Scale and rules are not an issue and quiet likely most rules have a Waterloo based scenario.
Waterloo is possibly the most written about battle of the Napoleonic period and features in film and TV and even song. It is well represented by games. More than most battles, this is one significantly affected by hindsight and also perhaps minutiae of reported (real or otherwise) factors affecting or occurring in the battle.
The Order of Battle is well known (with a bit of latitude for losses to units that fought at Ligny and Quatre Bras and potential for stragglers).
The initial deployment is also well known and most games I have seen start with the 11:00 deployment which was around when the ground was drying out and the assault started on Huoguomont. What I have seen is that the initial deployment is very congested perhaps suggesting some divergence between ground scale and the footprint of various combat arms and formations.
The terrain you would think is also well known, but there are many maps/drawings and they seem to vary a good bit as I found out when I was doing my research:
The terrain has three factors (ignoring mud which is probably assumed to affect both sides and result in the delayed start of the battle);
- Fortified farms and chateaus
- Reverse Slope vs hills
- Hedges and sunken roads
Getting the size and strength of the farms and chateaus right is tricky. Too big and they will dominate the table, too small and they become non-viable for holding the required number of troops. Too strong and the French player will do their best to avoid them, too weak and it won't be Waterloo. I'm still tweaking the size and defensive factors for these positions.
The term "gentle slopes" is probably best to describe the land. It provides cover from artillery bombardment rather than a defensive position per se. Because they are not discrete hills, but slopes, they can be a challenge to represent. I used a contour map, but I'm currently attempting to review the contours in use.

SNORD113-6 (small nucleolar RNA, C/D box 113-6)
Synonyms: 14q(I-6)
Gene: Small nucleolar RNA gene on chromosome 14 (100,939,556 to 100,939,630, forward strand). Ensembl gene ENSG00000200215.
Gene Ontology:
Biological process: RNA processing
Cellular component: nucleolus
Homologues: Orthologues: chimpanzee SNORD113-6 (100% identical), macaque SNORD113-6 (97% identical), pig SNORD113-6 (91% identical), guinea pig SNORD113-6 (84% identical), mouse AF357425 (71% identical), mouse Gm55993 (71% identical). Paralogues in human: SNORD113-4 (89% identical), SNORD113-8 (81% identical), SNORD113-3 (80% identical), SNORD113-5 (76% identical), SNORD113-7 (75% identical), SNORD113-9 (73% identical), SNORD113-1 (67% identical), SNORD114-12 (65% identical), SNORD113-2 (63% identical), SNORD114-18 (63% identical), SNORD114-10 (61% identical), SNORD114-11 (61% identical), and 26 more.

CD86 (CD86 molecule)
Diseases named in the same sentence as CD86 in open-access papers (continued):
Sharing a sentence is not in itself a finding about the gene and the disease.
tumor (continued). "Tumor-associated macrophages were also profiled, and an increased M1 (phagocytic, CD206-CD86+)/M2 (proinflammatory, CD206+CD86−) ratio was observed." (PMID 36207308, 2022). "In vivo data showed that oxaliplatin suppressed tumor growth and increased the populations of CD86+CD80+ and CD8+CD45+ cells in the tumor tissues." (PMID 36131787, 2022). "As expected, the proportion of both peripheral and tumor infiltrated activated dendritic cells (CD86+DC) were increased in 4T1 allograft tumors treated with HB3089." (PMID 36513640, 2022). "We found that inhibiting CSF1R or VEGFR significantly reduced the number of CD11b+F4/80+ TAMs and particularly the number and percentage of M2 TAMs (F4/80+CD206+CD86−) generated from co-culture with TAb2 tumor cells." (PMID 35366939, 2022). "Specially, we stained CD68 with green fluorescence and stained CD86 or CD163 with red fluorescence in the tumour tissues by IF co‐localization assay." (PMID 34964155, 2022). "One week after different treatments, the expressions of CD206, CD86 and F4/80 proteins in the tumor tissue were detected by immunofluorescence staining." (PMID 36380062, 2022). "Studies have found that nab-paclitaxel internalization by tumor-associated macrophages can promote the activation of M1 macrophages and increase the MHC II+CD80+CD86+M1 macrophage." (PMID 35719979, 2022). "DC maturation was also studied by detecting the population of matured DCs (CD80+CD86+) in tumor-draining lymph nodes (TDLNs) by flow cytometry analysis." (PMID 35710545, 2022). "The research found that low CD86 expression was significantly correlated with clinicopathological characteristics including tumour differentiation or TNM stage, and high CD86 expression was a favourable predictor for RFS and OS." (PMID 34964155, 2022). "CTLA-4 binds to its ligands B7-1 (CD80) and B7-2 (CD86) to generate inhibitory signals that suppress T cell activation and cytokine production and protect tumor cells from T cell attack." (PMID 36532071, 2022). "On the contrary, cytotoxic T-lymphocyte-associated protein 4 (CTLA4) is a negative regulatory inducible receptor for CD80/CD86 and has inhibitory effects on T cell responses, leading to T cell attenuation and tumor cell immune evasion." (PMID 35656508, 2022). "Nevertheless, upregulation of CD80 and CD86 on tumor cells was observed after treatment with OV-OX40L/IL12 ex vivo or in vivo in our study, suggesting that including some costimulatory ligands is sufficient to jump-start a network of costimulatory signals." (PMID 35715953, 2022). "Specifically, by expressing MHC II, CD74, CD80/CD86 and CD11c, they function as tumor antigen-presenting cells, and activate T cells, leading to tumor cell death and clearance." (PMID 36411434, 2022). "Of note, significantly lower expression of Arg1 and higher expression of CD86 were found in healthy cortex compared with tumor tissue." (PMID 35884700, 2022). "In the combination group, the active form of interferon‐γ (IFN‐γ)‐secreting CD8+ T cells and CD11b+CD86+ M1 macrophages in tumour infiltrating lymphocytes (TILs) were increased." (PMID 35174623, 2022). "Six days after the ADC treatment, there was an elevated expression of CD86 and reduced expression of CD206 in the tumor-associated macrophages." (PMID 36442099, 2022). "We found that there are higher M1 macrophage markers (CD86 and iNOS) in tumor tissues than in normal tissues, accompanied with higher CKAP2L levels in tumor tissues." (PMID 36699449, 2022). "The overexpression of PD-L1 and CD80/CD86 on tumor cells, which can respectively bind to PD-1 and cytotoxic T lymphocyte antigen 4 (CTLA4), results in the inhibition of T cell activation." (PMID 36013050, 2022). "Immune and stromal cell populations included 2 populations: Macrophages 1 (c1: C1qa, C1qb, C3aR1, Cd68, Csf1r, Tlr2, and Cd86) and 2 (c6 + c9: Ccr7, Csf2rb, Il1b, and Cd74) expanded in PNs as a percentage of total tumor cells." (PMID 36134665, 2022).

Hedges and sunken roads vary in importance depending on the tactical level of the rules in use. I left them out of my game on the basis of including their effect as part of bolstering the size of the built up areas, that they would affect both sides and ultimately be represented in the variations in die rolls during combats.
Prussian arrival timing and order of march is another challenge. This is highly dependent on table size and movement mechanics. There is also the question of the French, with the benefit of hindsight, being able to interdict or at least establish strong defensive positions.
Commitment of the Guard is possibly the most telling factor to be affected by hindsight. With the knowledge that the Prussians are coming and assuming battle is still to be given, should the French player commit the Guard as soon as possible? In the two games I have participated in the Guard was held back by the French players, without the need for special rules.
My final observation regards the cavalry available. The French have have 15,600 with two corps and ten divisional cavalry commanders while the Anglo-Allies have 13,350 with only one corps and one divisional cavalry commanders. Representing that is tricky.